In a new documentary, actor Michael J. Fox discusses his struggles with Parkinson’s disease, including turning to booze and drugs to manage it.
Fox, 61, has had the degenerative brain illness since 1991 but did not publicly reveal it until 1998.
The actor, well known for the “Back to the Future” films, admitted to being an alcoholic in his youth and using dopamine pills like candy to mask signs of his disease, such as tremors.
“Neither therapeutic value nor comfort were the reasons I used these drugs. There was only one reason: to conceal,” explains Michael J. Fox in the documentary “Still: A Michael J. Fox Movie.”
“I became a maestro of adjusting drug consumption so that I’d peak at the exact correct time and location,” recalls the actor, who was diagnosed with Parkinson’s disease at the age of 29.
Fox says he became clean 30 years ago with the support of his wife, actress Tracy Pollan, and his children.
“I had no idea what was going on. I had no idea what was going to happen. So what if I just had four glasses of wine and a shot?” According to Fox. “I was unquestionably an alcoholic.”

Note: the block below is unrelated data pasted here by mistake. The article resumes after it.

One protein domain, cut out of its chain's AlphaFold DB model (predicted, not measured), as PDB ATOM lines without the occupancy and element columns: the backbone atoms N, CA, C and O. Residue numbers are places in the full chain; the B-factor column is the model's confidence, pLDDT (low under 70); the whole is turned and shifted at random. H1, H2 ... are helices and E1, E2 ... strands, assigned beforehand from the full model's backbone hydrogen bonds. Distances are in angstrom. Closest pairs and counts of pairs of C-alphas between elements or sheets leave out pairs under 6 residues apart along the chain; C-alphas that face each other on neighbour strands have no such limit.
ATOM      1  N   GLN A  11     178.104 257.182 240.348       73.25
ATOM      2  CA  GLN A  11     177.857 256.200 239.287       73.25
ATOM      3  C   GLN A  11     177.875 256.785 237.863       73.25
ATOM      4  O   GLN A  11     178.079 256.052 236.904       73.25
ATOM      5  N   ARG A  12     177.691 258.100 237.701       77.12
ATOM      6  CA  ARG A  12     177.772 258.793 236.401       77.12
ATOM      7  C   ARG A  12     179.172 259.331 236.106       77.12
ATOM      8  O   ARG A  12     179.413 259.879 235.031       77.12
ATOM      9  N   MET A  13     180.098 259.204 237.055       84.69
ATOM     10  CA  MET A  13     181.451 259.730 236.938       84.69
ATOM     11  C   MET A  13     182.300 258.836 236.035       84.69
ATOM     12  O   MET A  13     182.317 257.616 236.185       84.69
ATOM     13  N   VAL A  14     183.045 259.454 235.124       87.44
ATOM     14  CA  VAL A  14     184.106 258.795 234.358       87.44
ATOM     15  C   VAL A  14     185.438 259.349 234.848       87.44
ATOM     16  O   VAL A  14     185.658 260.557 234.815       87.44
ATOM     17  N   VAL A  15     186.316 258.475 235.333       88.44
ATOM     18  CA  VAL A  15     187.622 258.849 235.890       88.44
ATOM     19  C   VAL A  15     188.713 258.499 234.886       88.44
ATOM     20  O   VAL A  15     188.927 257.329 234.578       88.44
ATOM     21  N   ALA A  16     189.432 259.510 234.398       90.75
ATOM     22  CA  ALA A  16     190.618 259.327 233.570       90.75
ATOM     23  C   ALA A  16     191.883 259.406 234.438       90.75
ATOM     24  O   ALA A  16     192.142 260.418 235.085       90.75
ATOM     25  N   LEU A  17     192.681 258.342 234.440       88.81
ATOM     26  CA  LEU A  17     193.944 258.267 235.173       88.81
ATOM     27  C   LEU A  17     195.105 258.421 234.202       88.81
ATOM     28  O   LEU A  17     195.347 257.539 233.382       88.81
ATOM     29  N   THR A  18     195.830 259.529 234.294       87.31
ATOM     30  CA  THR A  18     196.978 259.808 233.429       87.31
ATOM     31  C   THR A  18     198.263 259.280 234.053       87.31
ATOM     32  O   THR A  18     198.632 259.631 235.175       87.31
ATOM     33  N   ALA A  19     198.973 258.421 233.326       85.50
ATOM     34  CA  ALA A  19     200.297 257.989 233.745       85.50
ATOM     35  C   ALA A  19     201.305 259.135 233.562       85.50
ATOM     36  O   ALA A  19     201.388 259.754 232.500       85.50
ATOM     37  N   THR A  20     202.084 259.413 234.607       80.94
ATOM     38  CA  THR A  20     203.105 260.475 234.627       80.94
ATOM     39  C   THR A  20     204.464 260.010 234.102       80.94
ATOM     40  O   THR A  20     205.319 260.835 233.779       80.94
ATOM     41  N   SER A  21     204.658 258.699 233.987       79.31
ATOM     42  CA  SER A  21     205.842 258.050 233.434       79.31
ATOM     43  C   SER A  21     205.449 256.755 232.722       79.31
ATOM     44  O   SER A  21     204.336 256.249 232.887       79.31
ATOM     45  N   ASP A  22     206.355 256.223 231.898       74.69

“Abstinence would take me far lower than booze had. I couldn’t get away from myself any longer,” Fox recalls, according to the news story.
Davis Guggenheim, widely known for “An Inconvenient Truth,” directed the documentary.
Fox explains in the film that after finding he had a degenerative brain illness, he was struck with despair about his prognosis. An estimated 1 million Americans have this condition.
“The hardest thing to me is restraint,” Fox adds. “The worst thing is being trapped and not knowing how to get out.” “There were times when I thought, ‘There’s no way out of this.’”
To cope, Fox initially turned to employment, travel, drinking, and medications.
“You can’t pretend at home that you don’t have Parkinson’s because you’re just there with it. When I’m out in the world, I’m dealing with other individuals who are unaware that I have it,” he explains.
The film depicts Fox’s symptoms, which include frequent falls while walking and tremendous agony.
“Everyone around me is saying, ‘Be careful, be careful,’” Fox explains. “And I’m like, ‘This has nothing to do with being cautious. This happens.’”
Fox’s efforts in Parkinson’s research eventually provided a new direction. In 2000, he founded the Michael J. Fox Foundation, seeking a new sense of purpose.
“Some individuals might see the announcement of my disease as the end of the world,” Fox adds. “But I was getting the impression it was just the beginning.”